Unseen by the cameras, a naval party aircraft engineering officer and civilian members of Conveyor's crew were working out how to cut pieces out of the aft deck so the ship's modified stern ramp would close properly.

Safety at sea aside, it was later discovered that the stern ramp had to be left slightly ajar when flying helicopters off the aft flight deck where a wrapped Chinook was taking up some of the room.

Above - Test Harrier departs from forward flight deck (Source: MoD - used under licence)

Nevertheless, with the Conveyor now having demonstrated an ability to transport, refuel, launch and recover the latest fighter aircraft, on the face of it, it appeared the Royal Navy had just demonstrated a step-change in its capabilities. Although very far from the truth, this was certainly the message the MoD hoped the media would report in order to add to the pressure for Argentina to withdraw its occupying forces from the Falkland Islands. If Britain had secretly been able to convert one merchant ship into an aircraft carrier in two weeks, how many more such ships would the Argentines have to face in the coming months?

When the air display in Plymouth Sound was over, the militarily blind and defenceless floating bomb that was Conveyor left Plymouth disguised as an aircraft carrier.

South to Freetown (25th April - 2nd May)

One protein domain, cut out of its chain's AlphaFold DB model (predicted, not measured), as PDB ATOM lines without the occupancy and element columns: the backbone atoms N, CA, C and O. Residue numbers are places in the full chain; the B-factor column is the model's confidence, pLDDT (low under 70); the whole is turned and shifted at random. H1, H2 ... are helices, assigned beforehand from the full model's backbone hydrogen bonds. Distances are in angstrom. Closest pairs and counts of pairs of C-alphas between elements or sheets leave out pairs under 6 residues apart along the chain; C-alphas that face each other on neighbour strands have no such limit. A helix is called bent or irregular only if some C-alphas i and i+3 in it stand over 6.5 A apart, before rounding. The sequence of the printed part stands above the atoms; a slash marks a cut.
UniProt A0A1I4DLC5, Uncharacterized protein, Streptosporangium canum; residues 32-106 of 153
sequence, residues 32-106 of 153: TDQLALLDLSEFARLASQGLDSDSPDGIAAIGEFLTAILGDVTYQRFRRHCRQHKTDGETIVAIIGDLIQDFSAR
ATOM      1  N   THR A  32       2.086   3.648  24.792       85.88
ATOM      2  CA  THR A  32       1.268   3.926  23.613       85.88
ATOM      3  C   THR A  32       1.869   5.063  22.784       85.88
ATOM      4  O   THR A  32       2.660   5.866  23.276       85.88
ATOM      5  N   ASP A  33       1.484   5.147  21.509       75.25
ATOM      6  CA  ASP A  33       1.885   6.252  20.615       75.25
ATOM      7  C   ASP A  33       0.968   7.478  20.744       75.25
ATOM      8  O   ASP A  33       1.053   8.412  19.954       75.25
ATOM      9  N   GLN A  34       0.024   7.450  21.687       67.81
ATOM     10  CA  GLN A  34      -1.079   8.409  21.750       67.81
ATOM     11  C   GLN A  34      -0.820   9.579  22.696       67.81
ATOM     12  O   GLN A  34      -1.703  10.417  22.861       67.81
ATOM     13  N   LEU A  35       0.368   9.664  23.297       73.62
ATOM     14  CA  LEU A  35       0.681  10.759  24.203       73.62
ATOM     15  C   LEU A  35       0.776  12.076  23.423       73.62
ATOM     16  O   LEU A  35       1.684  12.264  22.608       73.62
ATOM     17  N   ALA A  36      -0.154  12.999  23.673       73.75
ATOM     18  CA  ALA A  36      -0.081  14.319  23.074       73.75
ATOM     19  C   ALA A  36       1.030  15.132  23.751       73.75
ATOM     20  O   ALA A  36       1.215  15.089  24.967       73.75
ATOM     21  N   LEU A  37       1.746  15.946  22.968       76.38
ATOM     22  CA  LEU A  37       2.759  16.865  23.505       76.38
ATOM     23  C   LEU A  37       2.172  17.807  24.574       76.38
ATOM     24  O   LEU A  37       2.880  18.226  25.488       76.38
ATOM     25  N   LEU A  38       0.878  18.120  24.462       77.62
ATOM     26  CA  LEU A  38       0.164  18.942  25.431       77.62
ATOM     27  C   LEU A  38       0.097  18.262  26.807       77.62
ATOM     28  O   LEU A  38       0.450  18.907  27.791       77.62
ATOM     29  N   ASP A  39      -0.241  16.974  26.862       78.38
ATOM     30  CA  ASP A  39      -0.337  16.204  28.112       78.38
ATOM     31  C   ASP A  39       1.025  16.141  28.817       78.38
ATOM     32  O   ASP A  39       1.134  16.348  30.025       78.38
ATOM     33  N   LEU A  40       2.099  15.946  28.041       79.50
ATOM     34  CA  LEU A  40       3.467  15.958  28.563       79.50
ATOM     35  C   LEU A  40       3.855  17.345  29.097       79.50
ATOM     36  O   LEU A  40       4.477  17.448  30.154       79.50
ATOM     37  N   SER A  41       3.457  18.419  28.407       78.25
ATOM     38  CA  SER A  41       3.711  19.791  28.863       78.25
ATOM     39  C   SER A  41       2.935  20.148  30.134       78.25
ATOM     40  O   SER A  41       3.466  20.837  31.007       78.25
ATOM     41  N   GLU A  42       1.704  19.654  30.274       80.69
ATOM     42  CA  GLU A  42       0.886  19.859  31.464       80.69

When Captain Ian North headed Conveyor out of Plymouth en route for the Falklands, he had a merchant crew of 30 merchant navy volunteers under his command to sail the ship.

A further 90 military personnel were on board to assist with the running of the ship and operation of her aircraft. These were either part of Naval Party 1840 under the leadership of the experienced aviator, Captain Mike Layard or embarked squadron aircrew. NP 1840 included a MARTSU aircraft repair team, a medical team of two and aircraft handlers from the three services.

The first aircraft to join Conveyor were five huge Chinooks of 18 Squadron and 6 Wessex V helicopters of 848 Squadron. These were flown on in Plymouth and sailed with her. The Chinooks subsequently had their blades removed for storage inside their airframes and were wrapped up against the elements. One Chinook ended up tucked away aft of the accommodation block leaving just enough room for Wessex helicopters to use the adjacent flight deck providing the stern ramp was slightly lowered.

Although Conveyor's crew had been assembled from various units and ships and had very different ways of doing things, they worked well together in good spirits to tackle the not inconsiderable challenges thrown up by the improvisations inherent in the ship's rapidly conversion.

Ian North showed off his skill when bringing Conveyor alongside the tanker Grey Rover to refuel at sea for the first time. In Biscay, the naval maintainers had to find a quick way of stabilising the huge aviation fuel bag in one of the deck containers that was spewing aviation fuel over the helicopters and threatening to rupture. It was drained and then shored up with wooden supports before being refilled from a tanker.

Above - Refuelling from Grey Rover (Source: author)

In the scratch-built hospital, Gordon Brooks, the ship's doctor and Ken Dunn, his assistant were sorting through medical stores they'd haggled for, training up first aiders and trying to work out crewmembers' blood groups in case the combination of new aircraft using a new flight deck went badly wrong.